NATO, EU mulls more Russia sanctions after alleged Ukraine incursions

DPA Brussels/Kiev | Updated on March 12, 2018

Western leaders are to mull further steps against Russia in the coming days including sanctions, after satellite images backed up NATO’s allegation that Russian combat forces are engaging in military operations in Ukraine.

Ukraine’s “alarming” situation will be the focus of an informal meeting of European Union foreign ministers Friday in Milan, said Italian Foreign Minister Federica Mogherini, whose country holds the rotating EU presidency.

“The images, captured in late August, depict Russian self—propelled artillery units moving in a convoy through the Ukrainian countryside and then preparing for action ... in the area of Krasnodon,” NATO said.

NATO estimated that more than 1,000 Russian solders were fighting among pro—Russian separatists, while insurgents conceded the number to be up to 4,000.

The pictures, sourced from an independent firm named Digital Globe, are “only the tip of the iceberg in terms of the overall scope of Russian troop and weapons movements,” the alliance said.

Ukrainian President Petro Poroshenko called the increasing Russian presence a military invasion and cancelled plans to attend the inauguration of Turkish President Recep Tayyip Erdogan.

He met with his security council and called on Ukrainians to remain calm and united: “We are capable of protecting ourselves.” German Chancellor Angela Merkel said tougher sanctions against Russia would be considered on Sunday at an EU summit.

In a phone conference, Merkel and US President Barack Obama agreed “that Russia is responsible for the violence in eastern Ukraine” and on the need for added sanctions, Obama said. They reaffirmed intentions to work for a diplomatic solution.

Obama said the current sanctions have already made Russia “more isolated than at any time since the end of the Cold War” with capital flight and a shrinking economy.

Answering a reporter’s question in Washington, Obama declared that US “military action” in Ukraine — or a US—Russia “military confrontation” — was “not in the cards.” But he warned that his visit to Estonia ahead of the NATO summit next week in Britain will let alliance members large and small “know that we mean what we say with respect to our treaty obligations.” “Ukraine is not a member of NATO, but a number of those states that are close by are,” he said.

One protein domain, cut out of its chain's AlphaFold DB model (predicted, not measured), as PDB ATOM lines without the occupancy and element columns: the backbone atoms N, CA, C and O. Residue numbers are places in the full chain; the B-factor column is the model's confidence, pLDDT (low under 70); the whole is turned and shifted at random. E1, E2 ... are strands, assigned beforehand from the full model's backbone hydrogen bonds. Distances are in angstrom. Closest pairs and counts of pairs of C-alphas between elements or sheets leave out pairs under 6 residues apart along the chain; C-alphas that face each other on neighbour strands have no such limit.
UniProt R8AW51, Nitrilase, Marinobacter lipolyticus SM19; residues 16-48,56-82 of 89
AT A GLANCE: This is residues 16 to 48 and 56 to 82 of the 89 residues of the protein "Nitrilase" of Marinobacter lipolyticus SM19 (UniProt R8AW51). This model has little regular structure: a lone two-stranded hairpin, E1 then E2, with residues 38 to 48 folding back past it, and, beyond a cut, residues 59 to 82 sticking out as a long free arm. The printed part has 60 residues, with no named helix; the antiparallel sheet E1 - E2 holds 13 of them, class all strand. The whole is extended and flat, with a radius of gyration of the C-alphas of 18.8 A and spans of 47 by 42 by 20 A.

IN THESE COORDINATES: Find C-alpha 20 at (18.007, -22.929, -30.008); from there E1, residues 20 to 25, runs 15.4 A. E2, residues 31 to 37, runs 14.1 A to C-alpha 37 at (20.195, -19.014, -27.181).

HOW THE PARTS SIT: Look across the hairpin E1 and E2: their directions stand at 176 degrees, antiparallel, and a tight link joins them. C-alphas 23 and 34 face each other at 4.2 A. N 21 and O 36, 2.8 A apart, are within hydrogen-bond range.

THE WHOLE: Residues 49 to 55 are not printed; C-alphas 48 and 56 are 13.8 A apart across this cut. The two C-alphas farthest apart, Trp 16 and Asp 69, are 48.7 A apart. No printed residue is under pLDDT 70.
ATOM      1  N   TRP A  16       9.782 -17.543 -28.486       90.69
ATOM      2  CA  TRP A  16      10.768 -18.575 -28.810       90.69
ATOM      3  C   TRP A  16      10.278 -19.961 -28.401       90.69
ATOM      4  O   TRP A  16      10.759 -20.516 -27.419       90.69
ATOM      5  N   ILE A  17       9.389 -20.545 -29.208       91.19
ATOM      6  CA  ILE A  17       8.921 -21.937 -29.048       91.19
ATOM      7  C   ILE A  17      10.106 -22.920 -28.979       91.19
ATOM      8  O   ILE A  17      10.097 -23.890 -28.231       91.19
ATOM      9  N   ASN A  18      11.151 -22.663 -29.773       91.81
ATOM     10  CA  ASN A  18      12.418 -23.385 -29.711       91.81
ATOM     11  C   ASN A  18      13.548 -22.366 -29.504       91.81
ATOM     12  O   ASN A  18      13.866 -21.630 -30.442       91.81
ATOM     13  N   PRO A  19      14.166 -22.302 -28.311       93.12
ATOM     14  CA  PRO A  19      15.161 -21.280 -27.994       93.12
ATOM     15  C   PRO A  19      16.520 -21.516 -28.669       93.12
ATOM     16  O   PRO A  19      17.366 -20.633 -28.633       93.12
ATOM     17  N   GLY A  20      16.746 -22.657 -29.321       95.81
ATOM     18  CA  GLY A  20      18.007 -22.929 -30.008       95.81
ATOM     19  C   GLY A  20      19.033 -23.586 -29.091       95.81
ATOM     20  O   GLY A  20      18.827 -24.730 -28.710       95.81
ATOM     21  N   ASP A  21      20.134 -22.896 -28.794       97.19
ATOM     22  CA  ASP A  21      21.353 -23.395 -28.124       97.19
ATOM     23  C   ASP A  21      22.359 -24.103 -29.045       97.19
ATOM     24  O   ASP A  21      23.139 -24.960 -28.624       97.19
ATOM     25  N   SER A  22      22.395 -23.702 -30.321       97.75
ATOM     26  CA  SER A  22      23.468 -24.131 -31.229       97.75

Poroshenko is to visit Obama next month in Washington.

The Ukrainian military said it had largely lost control of cities in the country’s south—eastern border region, where Washington has said that Moscow has opened a second front in the conflict with rebels advancing toward Mariupol, a key port city near the Russian border.

“As separatists have become under pressure, we have seen a real upsurge of Russian activities,” said Brigadier General Nico Tak, director of NATO’s crisis centre in Mons, Belgium.

He said Russian combat troops “equipped with sophisticated heavy weaponry” were operating inside Ukraine, with “large quantities of advanced weapons” being transferred to the pro—Russian separatists.

Russian involvement is becoming “more and more overt,” Tak said, calling the allegation of 1,000 Russian soldiers a conservative estimate.

An estimated 20,000 Russian troops are stationed in the border region, which he called an “offensive army.” The insurgents insisted that the 3,000 to 4,000 Russians fighting alongside them were volunteers including regular soldiers on vacation.

“We have never made a secret of the fact that there are many Russians among us,” separatist leader Alexander Zakharchenko told Russian TV.

At an emergency meeting of the UN Security Council, the United States, Lithuania, Britain, France and others called for Russia to immediately withdraw its military deployment in Ukraine.

Russia’s representative insisted Ukraine was to blame and urged the council to call for an immediate ceasefire.

Jeffrey Feltman, UN under—secretary general for political affairs, told the council that if confirmed, the presence of Russian troops in Ukraine is “a direct contravention of international law and of the UN Charter.” British Prime Minister David Cameron called on Russia to “pursue a different path” or accept “further consequences.” The International Monetary Fund on Friday was to discuss the next tranche of aid to Ukraine of 1.4 billion dollars, after signalling it considers reforms it has requested from Ukraine to be on track.

The shifting Russian focus farther south along the eastern Ukraine—Russia border was seen as a sign that Moscow intends to invade near Mariupol to secure a land route to Crimea, which it seized early this year.

Published on August 29, 2014

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